We were going somewhere squeaky new.

Screen Shot 2019-06-27 at 8.56.17 AM

Summer arrived and with it the move itself. The gym at Timberland filled with boxes, piles of them, and the few of us who work year round began rattling around the new building. Planning for ACMA Day, teachers returning, and the opening of school felt different in the new place, and yet…

Change can be good.

I’ve said that we could be ACMA in a circus tent often enough to get kidded for the phrase, but it’s true, and I realized that our temporary relocation is really an opportunity.

Peter HanAt the end of last year Arts & Communication grad Peter Han, class of ‘99, came to speak to our art students. He talked a lot about his time at Arts & Communication and then about what it took to be a professional artist. Hard work, passion, and drawing-drawing-drawing were a part of it, he explained to the students, as was a willingness to always continue to learn and grow. “The key word,” he told them, in being an artist “is adaptation.”

And that’s exactly what we’re getting ready to do.

Dance is taking over a large space currently called (unimaginatively) the “auxiliary gym.” By the time they’re done installing a new dance floor (sprung for safety and as large as the main stage in our PAC), curtains, and some room for seating it will have been adapted into something marvelous.

Theater, who are taking over a grand Black Box Theatre, are doing some adaptation of their own, building their 2019-2020 season to take advantage of the space. When they stage Cabaret, a show designed to blur the line between audience and stage, they’ll show a creativity that incorporates their new home and artistic process. Cabaret is a show that couldn’t have been put on in either our Blue Box or main stage in the same way, and taking advantage of the new space is both smart and artistically daring.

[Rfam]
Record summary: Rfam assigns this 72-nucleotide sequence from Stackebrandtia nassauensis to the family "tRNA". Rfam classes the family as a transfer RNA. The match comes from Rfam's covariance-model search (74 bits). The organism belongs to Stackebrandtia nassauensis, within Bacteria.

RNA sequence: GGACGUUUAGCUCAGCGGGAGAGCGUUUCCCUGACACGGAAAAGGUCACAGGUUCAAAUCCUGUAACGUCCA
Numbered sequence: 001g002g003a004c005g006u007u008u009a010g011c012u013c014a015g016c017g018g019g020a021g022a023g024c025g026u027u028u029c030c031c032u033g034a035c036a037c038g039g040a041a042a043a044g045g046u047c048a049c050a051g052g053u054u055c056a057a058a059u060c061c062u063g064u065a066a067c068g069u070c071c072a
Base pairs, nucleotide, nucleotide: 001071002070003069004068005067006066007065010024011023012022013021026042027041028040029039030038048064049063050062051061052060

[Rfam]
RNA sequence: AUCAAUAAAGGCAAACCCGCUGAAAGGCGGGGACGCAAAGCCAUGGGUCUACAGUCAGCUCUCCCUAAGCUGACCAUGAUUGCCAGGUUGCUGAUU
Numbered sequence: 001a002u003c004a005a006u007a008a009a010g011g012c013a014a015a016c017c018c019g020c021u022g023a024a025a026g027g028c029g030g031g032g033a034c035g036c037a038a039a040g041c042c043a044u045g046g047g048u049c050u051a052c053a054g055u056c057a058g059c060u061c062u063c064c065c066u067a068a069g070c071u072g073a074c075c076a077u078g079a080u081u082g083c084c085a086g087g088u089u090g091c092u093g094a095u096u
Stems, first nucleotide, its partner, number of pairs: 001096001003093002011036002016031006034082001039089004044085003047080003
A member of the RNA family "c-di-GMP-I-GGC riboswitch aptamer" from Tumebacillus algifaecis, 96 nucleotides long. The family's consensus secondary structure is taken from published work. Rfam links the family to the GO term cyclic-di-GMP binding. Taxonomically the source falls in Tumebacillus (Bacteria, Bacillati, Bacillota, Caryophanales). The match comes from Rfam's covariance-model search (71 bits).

Screen Shot 2018-11-10 at 9.16.29 PMVisual artists, photographers, sculptors, and writers all have an opportunity to begin anew with a blank page, a gessoed canvas, an untouched block of clay. They will create in an atmosphere that is new to them, sailors on a ship leaving port for unmapped seas. What they will discover in the world around them, and in themselves, is an adventure I’m looking forward to being a witness to.

And at the same time, we’re still the same. ACMA is still a collection of wildly creative and caring people. We’re still divergent thinkers, innovative problem solvers, and kind souls no matter whether we’re surrounded by seventy year old wainscoting or yellow trim.

This move provides us all with an opportunity to create with new resources, new surroundings, and a slightly different point of view.

I’m optimistic that the art that we create this year, from Cabaret to The Ballpoint, from the Spectacular to Art is My Voice, will be a little different and still profoundly identifiable as “so very ACMA.” We’re artists after all, always changing, growing, and adapting.

Bee Loud Glade

That Yeats line wouldn’t leave my mind as I hiked up the hill after my fourteen year old, my boots slipping on the steep sandy trail, insects around me buzzing from flower to flower, a breeze blowing in from the Pacific. It was one of those perfect late summer days, I thought to myself, and I’m walking through a bee loud glade.